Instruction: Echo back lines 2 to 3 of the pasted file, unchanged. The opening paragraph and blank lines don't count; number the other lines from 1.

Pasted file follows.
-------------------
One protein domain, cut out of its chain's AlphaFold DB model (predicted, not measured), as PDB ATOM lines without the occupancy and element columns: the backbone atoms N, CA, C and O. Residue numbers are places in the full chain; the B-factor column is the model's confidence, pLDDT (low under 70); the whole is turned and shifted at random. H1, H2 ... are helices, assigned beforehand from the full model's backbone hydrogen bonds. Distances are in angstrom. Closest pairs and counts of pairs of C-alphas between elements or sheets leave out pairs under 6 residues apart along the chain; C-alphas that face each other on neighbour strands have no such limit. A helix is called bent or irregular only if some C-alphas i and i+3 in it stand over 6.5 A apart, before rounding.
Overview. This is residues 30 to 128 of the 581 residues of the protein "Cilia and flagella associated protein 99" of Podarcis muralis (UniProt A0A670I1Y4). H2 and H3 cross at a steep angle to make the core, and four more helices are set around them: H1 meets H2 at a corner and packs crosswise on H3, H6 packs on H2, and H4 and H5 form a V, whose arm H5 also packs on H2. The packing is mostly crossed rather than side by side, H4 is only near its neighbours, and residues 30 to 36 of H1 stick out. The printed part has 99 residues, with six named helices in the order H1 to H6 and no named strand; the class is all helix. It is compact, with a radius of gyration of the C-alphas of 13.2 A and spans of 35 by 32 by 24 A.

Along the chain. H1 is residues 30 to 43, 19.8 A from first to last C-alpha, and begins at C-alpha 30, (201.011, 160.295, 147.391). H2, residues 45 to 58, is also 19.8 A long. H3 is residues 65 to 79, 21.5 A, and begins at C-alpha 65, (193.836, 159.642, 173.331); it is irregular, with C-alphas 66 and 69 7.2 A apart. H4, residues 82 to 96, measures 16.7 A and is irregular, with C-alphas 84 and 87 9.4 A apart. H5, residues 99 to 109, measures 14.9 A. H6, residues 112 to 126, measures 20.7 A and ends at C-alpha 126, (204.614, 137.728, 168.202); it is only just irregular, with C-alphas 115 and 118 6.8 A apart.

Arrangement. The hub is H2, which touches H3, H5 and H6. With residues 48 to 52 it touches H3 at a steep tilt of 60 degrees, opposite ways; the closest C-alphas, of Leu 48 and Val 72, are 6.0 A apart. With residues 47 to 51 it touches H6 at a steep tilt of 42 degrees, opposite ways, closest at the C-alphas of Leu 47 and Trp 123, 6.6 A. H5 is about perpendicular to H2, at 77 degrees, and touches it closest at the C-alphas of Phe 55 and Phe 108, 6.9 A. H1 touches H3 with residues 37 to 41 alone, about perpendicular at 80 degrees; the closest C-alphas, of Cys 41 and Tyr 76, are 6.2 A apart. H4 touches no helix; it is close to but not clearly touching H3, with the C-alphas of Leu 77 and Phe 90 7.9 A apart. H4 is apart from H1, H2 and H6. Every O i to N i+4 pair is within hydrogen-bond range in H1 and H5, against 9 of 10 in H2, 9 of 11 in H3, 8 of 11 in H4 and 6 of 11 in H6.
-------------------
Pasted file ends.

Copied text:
Along the chain. H1 is residues 30 to 43, 19.8 A from first to last C-alpha, and begins at C-alpha 30, (201.011, 160.295, 147.391). H2, residues 45 to 58, is also 19.8 A long. H3 is residues 65 to 79, 21.5 A, and begins at C-alpha 65, (193.836, 159.642, 173.331); it is irregular, with C-alphas 66 and 69 7.2 A apart. H4, residues 82 to 96, measures 16.7 A and is irregular, with C-alphas 84 and 87 9.4 A apart. H5, residues 99 to 109, measures 14.9 A. H6, residues 112 to 126, measures 20.7 A and ends at C-alpha 126, (204.614, 137.728, 168.202); it is only just irregular, with C-alphas 115 and 118 6.8 A apart.

Arrangement. The hub is H2, which touches H3, H5 and H6. With residues 48 to 52 it touches H3 at a steep tilt of 60 degrees, opposite ways; the closest C-alphas, of Leu 48 and Val 72, are 6.0 A apart. With residues 47 to 51 it touches H6 at a steep tilt of 42 degrees, opposite ways, closest at the C-alphas of Leu 47 and Trp 123, 6.6 A. H5 is about perpendicular to H2, at 77 degrees, and touches it closest at the C-alphas of Phe 55 and Phe 108, 6.9 A. H1 touches H3 with residues 37 to 41 alone, about perpendicular at 80 degrees; the closest C-alphas, of Cys 41 and Tyr 76, are 6.2 A apart. H4 touches no helix; it is close to but not clearly touching H3, with the C-alphas of Leu 77 and Phe 90 7.9 A apart. H4 is apart from H1, H2 and H6. Every O i to N i+4 pair is within hydrogen-bond range in H1 and H5, against 9 of 10 in H2, 9 of 11 in H3, 8 of 11 in H4 and 6 of 11 in H6.